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Georgia 2018: Evans faces criticism for ‘tone deaf’ MLK video


A now-deleted Instagram video posted by Democrat Stacey Evans’ campaign has sparked backlash because it ended by fading from her face to Martin Luther King Jr.’s image. 

The video was shot by the gubernatorial candidate’s campaign aides last week as she visited Ebenezer Baptist Church on MLK Day. The 43-second clip ends with an image of Evans clapping in slow-motion as her face fades out and a poster of King comes into focus, briefly juxtaposing the two. 

Though the video was made more than a week ago, it was met with fierce criticism online Wednesday. Bakari Sellers, the former South Carolina politician and CNN analyst, tweeted that it was a sign “you have no diversity on your team & apparently don’t understand its value.” 

And Anoa Changa, a progressive activist who has previously criticized Evans, penned a lengthy piece on the Peach Perspective calling the video “tone deaf” and contending it was a ploy by a white candidate to trade on a black civil rights icon’s image.

“Superimposing Dr. King’s face over your candidate’s does not move you closer to uniting us all,” wrote Changa. “Our legacy and struggle are not to be used as props to push people across the finish line.”

The Evans campaign said the criticism is an effort by her Democratic rival, ex-House Minority Leader Stacey Abrams, to “distort” the meaning of the video and that Evans will “continue to seek the vote of every Georgian who wants to bring hope back to Georgia.”

“No matter how much others may seek division for political gain, we will remain focused on bringing Georgians together to win this election and accomplish those goals,” Evans’ campaign said in a statement. 

The video was created by Nick Nelson, an African-American video producer hired by the campaign who recently posted a series of comments about his work with Evans.

Evans and Abrams, who is vying to be the nation’s first black female governor, are locked in a fierce battle for the party’s nomination. The two have sharply competing strategies and differ on a range of policy debates, from the HOPE scholarship to Civil War monuments.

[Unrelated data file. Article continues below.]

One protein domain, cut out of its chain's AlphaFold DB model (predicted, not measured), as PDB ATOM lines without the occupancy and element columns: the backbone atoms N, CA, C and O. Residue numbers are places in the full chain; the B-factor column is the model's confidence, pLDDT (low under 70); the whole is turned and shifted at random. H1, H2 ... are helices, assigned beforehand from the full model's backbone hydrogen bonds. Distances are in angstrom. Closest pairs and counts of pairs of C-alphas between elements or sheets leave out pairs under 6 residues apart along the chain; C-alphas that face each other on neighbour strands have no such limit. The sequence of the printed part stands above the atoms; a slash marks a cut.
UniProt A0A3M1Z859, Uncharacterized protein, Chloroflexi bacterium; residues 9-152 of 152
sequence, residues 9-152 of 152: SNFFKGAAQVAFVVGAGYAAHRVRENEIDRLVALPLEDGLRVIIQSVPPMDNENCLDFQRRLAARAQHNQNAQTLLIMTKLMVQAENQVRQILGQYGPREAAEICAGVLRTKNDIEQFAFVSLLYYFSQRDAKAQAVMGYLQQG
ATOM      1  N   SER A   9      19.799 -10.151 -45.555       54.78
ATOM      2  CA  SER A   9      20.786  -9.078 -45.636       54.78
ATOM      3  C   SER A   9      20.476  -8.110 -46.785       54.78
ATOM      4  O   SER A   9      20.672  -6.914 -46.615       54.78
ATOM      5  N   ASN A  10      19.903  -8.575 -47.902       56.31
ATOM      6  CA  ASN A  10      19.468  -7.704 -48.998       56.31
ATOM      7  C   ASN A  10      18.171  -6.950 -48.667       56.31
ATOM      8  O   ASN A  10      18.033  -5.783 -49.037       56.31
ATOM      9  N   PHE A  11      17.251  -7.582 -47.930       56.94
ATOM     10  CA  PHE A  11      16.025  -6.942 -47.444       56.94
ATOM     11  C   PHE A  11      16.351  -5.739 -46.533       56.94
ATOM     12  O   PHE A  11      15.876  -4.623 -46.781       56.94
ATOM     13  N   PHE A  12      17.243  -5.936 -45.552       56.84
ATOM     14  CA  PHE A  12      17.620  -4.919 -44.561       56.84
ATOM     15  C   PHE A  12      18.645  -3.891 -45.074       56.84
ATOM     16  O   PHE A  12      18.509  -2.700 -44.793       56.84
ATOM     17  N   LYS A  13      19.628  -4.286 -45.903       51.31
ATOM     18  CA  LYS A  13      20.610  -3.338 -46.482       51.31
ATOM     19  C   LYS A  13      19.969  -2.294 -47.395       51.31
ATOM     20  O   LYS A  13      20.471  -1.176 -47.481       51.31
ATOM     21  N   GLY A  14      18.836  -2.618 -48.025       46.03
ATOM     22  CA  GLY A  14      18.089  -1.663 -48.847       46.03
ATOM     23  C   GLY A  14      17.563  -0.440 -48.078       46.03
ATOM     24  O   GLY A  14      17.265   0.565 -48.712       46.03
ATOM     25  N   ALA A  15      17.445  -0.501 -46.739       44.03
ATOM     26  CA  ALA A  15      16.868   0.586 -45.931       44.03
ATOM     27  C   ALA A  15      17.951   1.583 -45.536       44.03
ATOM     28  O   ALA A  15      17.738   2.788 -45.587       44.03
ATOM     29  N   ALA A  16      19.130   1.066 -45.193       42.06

The contest has also underscored racial tensions within the state’s Democratic coalition, an alliance of a growing bloc of black voters and a dwindling number of whites.

Those divisions were highlighted last year when Changa and others organized protesters at a progressive conference in Atlanta who chanted “support black women” and “trust black women” while Evans tried to speak. 

Watch the video here.

Here’s the full statement from Evans’ campaign:

 

Stacey Evans was honored to have had the opportunity to attend the King Day celebration at Ebenezer Baptist Church this year. She has publicly celebrated the King holiday every year of her public life, including at the Cobb County NAACP’s annual event and with service projects.

The Abrams campaign has decided to distort a video made by the campaign’s digital company. As is usual in modern campaigns, they accompany Stacey to events so that the campaign can share our activities with the public. The digital company’s camera was one of many cameras recording the service. All images and sounds come from what happened during the service, including the music and the speakers.

While the Abrams campaign is trying to divide our state, the Evans campaign will continue to seek the vote of every Georgian who wants to bring hope back to Georgia. Our campaign is about restoring the cuts to the HOPE Scholarship that were so harmful to so many working families, so that regular people have access to higher education. It is about providing universal access to early childhood education and expanding Medicaid so every Georgian has quality healthcare.

No matter how much others may seek division for political gain, we will remain focused on bringing Georgians together to win this election and accomplish those goals.

 


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About the Author

Greg Bluestein is a political reporter who covers the governor's office and state politics for The Atlanta Journal-Constitution.